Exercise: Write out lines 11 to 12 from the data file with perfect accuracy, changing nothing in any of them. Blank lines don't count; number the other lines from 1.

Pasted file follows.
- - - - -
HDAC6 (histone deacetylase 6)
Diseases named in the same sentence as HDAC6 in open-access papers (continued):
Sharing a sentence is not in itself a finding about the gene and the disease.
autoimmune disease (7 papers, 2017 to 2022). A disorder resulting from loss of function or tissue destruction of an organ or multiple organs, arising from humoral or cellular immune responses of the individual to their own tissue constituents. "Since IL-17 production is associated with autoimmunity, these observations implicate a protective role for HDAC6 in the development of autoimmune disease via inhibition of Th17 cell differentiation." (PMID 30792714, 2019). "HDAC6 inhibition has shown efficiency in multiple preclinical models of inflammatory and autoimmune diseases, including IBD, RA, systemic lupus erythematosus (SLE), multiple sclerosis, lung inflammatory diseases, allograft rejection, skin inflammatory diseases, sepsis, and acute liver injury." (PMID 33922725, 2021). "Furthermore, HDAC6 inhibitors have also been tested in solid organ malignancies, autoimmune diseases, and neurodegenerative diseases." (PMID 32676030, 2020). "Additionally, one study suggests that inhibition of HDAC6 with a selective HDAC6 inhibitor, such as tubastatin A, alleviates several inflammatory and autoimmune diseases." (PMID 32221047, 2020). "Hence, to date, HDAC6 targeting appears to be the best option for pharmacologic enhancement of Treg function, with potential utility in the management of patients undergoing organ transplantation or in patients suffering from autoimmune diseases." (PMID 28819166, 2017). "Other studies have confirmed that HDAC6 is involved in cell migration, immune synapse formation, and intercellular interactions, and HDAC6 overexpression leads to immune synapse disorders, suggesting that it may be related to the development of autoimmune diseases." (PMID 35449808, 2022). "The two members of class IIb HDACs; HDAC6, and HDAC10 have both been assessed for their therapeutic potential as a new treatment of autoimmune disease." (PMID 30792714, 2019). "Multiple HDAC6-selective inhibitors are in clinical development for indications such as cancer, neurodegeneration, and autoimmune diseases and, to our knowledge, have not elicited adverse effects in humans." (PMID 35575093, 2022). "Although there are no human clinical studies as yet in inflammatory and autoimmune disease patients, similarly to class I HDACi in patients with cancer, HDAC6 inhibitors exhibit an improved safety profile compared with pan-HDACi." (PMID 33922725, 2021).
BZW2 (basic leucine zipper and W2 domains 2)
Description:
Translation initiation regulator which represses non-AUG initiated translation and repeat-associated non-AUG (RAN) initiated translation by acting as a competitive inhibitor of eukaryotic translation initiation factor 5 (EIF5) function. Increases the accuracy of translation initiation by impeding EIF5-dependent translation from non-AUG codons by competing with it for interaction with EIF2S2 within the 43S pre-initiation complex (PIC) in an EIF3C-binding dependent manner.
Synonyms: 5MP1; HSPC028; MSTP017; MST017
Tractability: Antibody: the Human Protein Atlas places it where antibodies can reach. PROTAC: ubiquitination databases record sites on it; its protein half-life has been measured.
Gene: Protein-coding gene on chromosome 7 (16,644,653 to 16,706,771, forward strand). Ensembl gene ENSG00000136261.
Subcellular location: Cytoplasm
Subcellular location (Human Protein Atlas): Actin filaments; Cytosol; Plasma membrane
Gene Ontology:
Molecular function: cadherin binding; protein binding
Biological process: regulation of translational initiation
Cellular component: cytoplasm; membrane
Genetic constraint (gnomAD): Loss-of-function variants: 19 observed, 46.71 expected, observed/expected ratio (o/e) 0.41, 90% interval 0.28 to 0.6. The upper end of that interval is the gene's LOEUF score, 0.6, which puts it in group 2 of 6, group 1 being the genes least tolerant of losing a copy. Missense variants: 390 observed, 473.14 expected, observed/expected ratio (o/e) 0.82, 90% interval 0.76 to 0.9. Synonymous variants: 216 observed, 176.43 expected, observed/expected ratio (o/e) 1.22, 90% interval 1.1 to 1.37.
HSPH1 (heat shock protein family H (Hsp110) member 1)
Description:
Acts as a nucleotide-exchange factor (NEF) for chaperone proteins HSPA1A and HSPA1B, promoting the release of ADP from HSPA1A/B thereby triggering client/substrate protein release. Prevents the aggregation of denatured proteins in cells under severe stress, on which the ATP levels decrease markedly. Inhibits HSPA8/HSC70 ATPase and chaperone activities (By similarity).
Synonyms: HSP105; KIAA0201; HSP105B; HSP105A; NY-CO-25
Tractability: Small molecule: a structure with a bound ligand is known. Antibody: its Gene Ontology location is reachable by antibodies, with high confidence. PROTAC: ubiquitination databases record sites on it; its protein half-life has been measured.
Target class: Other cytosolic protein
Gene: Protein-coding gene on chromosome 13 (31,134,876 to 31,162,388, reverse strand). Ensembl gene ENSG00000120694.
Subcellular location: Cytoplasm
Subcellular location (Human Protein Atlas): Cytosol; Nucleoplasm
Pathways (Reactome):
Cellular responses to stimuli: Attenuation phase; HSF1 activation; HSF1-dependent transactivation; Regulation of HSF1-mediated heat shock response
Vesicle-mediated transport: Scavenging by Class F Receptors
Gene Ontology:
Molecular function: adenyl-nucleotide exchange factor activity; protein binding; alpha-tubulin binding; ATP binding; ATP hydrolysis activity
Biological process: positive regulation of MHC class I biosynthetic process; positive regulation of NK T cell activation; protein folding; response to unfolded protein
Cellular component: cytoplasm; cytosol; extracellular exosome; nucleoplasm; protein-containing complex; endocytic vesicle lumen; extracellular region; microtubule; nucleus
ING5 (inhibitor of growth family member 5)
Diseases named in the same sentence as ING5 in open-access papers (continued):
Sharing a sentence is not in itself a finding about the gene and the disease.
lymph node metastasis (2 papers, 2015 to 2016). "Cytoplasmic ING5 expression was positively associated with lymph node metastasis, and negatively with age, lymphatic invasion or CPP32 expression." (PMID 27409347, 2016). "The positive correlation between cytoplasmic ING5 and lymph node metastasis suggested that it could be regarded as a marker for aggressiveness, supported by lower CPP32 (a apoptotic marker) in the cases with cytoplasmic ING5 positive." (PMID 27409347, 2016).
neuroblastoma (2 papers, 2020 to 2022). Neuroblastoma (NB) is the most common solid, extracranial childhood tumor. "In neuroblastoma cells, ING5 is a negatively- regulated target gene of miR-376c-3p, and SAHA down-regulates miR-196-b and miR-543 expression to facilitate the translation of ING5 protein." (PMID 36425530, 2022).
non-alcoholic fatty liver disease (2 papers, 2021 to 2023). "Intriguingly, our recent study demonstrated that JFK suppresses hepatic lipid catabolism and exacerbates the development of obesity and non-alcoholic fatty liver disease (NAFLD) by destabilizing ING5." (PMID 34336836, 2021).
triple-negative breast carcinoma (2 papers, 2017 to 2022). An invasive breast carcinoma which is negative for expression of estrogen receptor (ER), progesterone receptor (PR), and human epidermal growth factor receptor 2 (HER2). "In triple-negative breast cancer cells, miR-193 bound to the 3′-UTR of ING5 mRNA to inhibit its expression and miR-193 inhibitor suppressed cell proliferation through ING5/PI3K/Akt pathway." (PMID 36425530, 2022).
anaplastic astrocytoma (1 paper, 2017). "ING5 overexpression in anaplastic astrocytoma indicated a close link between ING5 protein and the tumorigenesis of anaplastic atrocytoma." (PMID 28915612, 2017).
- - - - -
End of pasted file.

Subcellular location: Cytoplasm
Subcellular location (Human Protein Atlas): Actin filaments; Cytosol; Plasma membrane